On my daily walks in the woods, I often practice brain humming or square breathing—two of my go-to techniques for re-centering and calming anxiety. (I love these exercises because they stimulate the built-in systems of the body, so you can do them practically anywhere.)
And sometimes, I just walk in silence and admire the splendor of birdsong or leaves rustling in the breeze.
Discover the healing benefits in your own backyard
Want to experience the benefits of a forest bath for yourself?
Below are a few tips to try during your next walk in the woods.
- Turn off your cell phone
- Walk in silence to better take in your surroundings.
- Focus on how your senses are experiencing the woods. For example, admire the sunlight filtering through the array of plants and branches. Breathe in the fresh forest air and take note of all the woodland aromas. Notice the rigid texture of a tree trunk or the cool sensations of a stream.
Most of the guided forest bathing programs in Japan are about two hours long. If you have two spare hours, by all means, I encourage you to do it. And if not—no worries—enjoy a stroll for as long as you’re able to!
Of course, I realize that people feel a sense of calm in different environments. This is not a one-size-fits-all approach. The same general concept can work anywhere! Say for instance, you may feel most at peace at the beach, hiking through the mountains, or in a cabin surrounded by new fallen snow.
Any place that helps you let go and find release, is where you should go—even if it’s just a local garden or park… or your own backyard! The key is to allow yourself to slow down and experience each sense for an extended period of time.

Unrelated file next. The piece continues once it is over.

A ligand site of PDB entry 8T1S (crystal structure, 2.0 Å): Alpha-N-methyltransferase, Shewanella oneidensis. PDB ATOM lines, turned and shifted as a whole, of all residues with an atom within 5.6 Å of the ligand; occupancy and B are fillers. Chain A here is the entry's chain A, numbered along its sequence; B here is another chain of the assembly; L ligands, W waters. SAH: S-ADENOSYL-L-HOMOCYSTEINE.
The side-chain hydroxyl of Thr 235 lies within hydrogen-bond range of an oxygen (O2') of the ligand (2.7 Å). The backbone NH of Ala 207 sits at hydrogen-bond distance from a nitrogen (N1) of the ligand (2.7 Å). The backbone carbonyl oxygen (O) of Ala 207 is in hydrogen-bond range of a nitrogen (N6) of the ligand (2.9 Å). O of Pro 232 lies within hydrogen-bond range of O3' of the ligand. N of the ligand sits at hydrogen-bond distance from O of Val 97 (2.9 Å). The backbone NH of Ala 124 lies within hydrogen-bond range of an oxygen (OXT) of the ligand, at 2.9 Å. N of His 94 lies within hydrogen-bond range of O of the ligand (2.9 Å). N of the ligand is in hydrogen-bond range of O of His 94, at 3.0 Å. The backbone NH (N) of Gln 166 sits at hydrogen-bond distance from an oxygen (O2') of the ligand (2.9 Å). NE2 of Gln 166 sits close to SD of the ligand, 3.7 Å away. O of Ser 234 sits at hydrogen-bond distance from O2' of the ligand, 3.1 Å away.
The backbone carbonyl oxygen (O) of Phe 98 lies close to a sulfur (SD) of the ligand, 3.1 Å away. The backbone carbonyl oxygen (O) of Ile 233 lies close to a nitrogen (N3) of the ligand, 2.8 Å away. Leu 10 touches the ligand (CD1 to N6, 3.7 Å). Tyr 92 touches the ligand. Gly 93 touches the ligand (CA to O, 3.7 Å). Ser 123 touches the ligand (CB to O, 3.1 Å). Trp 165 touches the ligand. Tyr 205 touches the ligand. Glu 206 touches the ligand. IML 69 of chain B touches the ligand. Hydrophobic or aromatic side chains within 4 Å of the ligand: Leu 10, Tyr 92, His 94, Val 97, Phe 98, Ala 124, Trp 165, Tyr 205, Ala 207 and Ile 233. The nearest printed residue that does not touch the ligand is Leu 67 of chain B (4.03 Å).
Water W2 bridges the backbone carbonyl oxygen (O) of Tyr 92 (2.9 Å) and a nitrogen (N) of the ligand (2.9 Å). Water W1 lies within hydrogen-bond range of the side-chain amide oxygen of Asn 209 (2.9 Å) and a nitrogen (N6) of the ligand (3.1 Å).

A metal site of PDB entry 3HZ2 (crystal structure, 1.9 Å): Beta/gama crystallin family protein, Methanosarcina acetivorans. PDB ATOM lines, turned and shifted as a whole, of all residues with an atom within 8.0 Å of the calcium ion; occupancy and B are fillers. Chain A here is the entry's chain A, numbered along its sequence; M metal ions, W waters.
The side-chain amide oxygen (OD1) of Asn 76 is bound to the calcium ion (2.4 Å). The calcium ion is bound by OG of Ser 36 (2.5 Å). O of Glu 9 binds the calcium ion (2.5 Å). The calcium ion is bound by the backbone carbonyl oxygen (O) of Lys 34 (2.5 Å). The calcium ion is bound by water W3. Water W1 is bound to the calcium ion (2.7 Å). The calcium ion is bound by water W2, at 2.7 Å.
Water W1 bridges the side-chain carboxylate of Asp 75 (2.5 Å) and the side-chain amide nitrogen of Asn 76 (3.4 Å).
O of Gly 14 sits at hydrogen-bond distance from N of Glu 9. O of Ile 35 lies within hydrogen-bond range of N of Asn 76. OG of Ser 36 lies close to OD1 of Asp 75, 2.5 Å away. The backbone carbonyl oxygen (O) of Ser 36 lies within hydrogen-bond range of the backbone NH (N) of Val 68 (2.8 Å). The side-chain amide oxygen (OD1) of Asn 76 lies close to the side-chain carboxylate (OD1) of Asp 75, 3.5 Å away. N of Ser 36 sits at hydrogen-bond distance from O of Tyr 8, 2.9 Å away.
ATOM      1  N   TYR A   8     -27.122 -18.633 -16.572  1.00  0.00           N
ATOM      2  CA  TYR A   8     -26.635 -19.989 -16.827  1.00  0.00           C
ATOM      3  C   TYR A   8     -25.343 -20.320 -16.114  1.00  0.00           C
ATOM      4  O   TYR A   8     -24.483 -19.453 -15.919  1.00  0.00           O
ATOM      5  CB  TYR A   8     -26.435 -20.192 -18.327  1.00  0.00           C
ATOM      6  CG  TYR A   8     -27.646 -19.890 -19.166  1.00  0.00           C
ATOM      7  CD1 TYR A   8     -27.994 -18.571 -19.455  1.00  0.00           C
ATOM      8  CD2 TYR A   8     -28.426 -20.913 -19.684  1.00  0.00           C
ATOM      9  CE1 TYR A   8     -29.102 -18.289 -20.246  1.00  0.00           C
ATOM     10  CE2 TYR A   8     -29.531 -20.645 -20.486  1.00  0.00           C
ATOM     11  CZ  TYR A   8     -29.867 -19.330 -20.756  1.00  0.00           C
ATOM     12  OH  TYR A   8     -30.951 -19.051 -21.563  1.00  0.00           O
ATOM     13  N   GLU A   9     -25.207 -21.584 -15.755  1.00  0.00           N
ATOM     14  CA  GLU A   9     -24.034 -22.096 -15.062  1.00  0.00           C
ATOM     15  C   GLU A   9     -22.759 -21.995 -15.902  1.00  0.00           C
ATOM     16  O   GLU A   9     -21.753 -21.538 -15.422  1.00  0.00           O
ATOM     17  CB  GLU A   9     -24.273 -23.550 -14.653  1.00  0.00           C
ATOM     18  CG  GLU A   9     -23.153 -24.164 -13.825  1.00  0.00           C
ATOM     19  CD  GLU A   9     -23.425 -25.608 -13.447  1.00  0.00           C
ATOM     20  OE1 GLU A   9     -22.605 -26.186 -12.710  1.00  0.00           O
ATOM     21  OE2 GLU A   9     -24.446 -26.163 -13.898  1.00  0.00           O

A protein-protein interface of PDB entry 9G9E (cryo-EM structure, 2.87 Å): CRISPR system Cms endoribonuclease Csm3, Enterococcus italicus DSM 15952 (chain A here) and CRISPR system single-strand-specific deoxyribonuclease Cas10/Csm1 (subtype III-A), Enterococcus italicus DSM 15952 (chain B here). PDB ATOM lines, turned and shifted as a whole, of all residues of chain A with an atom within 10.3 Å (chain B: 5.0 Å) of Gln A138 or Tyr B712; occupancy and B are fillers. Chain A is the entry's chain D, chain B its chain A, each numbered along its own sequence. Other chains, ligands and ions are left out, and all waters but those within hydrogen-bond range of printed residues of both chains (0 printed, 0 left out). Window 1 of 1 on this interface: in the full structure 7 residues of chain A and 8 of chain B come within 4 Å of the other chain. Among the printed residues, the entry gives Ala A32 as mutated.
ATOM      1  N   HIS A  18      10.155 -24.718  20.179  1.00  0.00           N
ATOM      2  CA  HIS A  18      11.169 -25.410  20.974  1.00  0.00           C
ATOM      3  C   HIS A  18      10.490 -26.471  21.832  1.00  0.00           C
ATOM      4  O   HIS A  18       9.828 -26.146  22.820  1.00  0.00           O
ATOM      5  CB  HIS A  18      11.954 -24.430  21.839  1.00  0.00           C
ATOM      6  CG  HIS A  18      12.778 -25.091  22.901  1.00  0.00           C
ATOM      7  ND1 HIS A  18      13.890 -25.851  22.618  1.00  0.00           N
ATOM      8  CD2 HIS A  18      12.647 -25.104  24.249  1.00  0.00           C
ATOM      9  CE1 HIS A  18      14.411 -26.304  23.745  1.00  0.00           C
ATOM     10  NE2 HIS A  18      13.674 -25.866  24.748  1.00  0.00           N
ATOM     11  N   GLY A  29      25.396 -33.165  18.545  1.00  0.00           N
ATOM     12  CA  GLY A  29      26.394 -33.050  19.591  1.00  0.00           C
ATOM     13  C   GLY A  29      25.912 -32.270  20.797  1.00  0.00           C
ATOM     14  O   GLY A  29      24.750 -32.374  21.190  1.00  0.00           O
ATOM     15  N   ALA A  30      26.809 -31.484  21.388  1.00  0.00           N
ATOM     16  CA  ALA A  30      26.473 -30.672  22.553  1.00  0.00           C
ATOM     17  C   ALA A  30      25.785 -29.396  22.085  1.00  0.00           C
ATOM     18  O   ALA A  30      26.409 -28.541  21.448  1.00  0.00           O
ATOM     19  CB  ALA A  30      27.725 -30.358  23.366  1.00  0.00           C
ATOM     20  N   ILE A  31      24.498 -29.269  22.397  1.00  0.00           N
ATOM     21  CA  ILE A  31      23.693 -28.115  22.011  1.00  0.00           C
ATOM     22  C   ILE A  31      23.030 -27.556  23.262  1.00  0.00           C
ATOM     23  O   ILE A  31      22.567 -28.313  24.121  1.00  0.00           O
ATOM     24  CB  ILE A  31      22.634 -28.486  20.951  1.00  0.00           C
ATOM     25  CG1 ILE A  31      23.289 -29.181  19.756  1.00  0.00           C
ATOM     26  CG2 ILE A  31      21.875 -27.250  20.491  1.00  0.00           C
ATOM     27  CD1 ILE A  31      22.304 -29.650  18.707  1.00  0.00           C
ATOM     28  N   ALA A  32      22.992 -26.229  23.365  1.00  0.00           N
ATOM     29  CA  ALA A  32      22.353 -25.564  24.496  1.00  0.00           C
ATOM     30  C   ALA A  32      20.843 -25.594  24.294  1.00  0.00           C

As you do, you may notice your stress evaporating and that you start to feel more “yourself” again. Take the time for yourself to rest and recharge.
Where’s your refuge? Drop by my Facebook page and share a photo of your favorite sacred, nature place—I’d love to hear all about it!
Jim Donovan, M.Ed.
P.S. – Of course, not everyone has a forest nearby. But in a 2017 study from the University of Sussex, researchers found that just listening to recorded sounds of the woods can have comparable, positive effects on the nervous system. If you want to bring the sounds of nature home with you, you might like my Sleep Now Audio Toolkit, which has seven 60-minute tracks of relaxing, nature sounds. Click here to check it out!
Berman, M. Jonides J., and Kaplan S. (2009). The Cognitive Benefits of Interacting With Nature. Psychological Science. 19(12): pp. 1207-12. Retrieved from: researchgate.net/publication/23718837_The_Cognitive_Benefits_of_Interacting_With_Nature
Cassandra D. et al. (2017). Mind-wandering and alterations to default mode network connectivity when listening to naturalistic versus artificial sounds. Scientific Reports. 7: pp. 45273 DOI: 10.1038/srep45273
Morita, E., Imai M., Okawa M., Miyarura T., and Miyazaki S. (2011). A before and after comparison of the effects of forest walking on the sleep of a community-based sample of people with sleep complaints. BioPsychoSocial Medicine. 5(13). Retrieved from: bpsmedicine.biomedcentral.com/articles/10.1186/1751-0759-5-13